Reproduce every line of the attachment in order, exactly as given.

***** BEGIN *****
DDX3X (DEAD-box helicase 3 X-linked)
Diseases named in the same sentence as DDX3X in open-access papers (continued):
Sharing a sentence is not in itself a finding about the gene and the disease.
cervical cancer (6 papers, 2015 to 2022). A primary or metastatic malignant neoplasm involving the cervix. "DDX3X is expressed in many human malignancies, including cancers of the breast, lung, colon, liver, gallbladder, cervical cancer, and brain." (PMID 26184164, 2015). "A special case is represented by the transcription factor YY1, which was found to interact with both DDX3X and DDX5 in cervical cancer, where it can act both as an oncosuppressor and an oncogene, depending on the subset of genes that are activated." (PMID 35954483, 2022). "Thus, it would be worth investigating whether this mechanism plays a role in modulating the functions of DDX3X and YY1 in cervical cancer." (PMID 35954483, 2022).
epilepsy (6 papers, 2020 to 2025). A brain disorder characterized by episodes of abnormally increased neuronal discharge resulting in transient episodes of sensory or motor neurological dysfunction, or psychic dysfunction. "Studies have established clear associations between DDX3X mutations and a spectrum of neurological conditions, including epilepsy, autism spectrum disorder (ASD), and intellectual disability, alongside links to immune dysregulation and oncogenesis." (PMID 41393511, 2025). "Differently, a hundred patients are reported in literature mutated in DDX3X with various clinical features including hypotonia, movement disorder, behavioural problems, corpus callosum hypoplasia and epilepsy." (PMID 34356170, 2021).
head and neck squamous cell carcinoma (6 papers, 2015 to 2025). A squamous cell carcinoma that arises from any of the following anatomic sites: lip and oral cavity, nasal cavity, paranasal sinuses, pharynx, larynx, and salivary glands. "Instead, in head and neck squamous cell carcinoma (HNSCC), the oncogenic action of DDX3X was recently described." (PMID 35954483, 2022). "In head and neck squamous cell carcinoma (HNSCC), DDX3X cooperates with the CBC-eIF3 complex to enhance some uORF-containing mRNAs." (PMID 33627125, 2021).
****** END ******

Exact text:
DDX3X (DEAD-box helicase 3 X-linked)
Diseases named in the same sentence as DDX3X in open-access papers (continued):
Sharing a sentence is not in itself a finding about the gene and the disease.
cervical cancer (6 papers, 2015 to 2022). A primary or metastatic malignant neoplasm involving the cervix. "DDX3X is expressed in many human malignancies, including cancers of the breast, lung, colon, liver, gallbladder, cervical cancer, and brain." (PMID 26184164, 2015). "A special case is represented by the transcription factor YY1, which was found to interact with both DDX3X and DDX5 in cervical cancer, where it can act both as an oncosuppressor and an oncogene, depending on the subset of genes that are activated." (PMID 35954483, 2022). "Thus, it would be worth investigating whether this mechanism plays a role in modulating the functions of DDX3X and YY1 in cervical cancer." (PMID 35954483, 2022).
epilepsy (6 papers, 2020 to 2025). A brain disorder characterized by episodes of abnormally increased neuronal discharge resulting in transient episodes of sensory or motor neurological dysfunction, or psychic dysfunction. "Studies have established clear associations between DDX3X mutations and a spectrum of neurological conditions, including epilepsy, autism spectrum disorder (ASD), and intellectual disability, alongside links to immune dysregulation and oncogenesis." (PMID 41393511, 2025). "Differently, a hundred patients are reported in literature mutated in DDX3X with various clinical features including hypotonia, movement disorder, behavioural problems, corpus callosum hypoplasia and epilepsy." (PMID 34356170, 2021).
head and neck squamous cell carcinoma (6 papers, 2015 to 2025). A squamous cell carcinoma that arises from any of the following anatomic sites: lip and oral cavity, nasal cavity, paranasal sinuses, pharynx, larynx, and salivary glands. "Instead, in head and neck squamous cell carcinoma (HNSCC), the oncogenic action of DDX3X was recently described." (PMID 35954483, 2022). "In head and neck squamous cell carcinoma (HNSCC), DDX3X cooperates with the CBC-eIF3 complex to enhance some uORF-containing mRNAs." (PMID 33627125, 2021).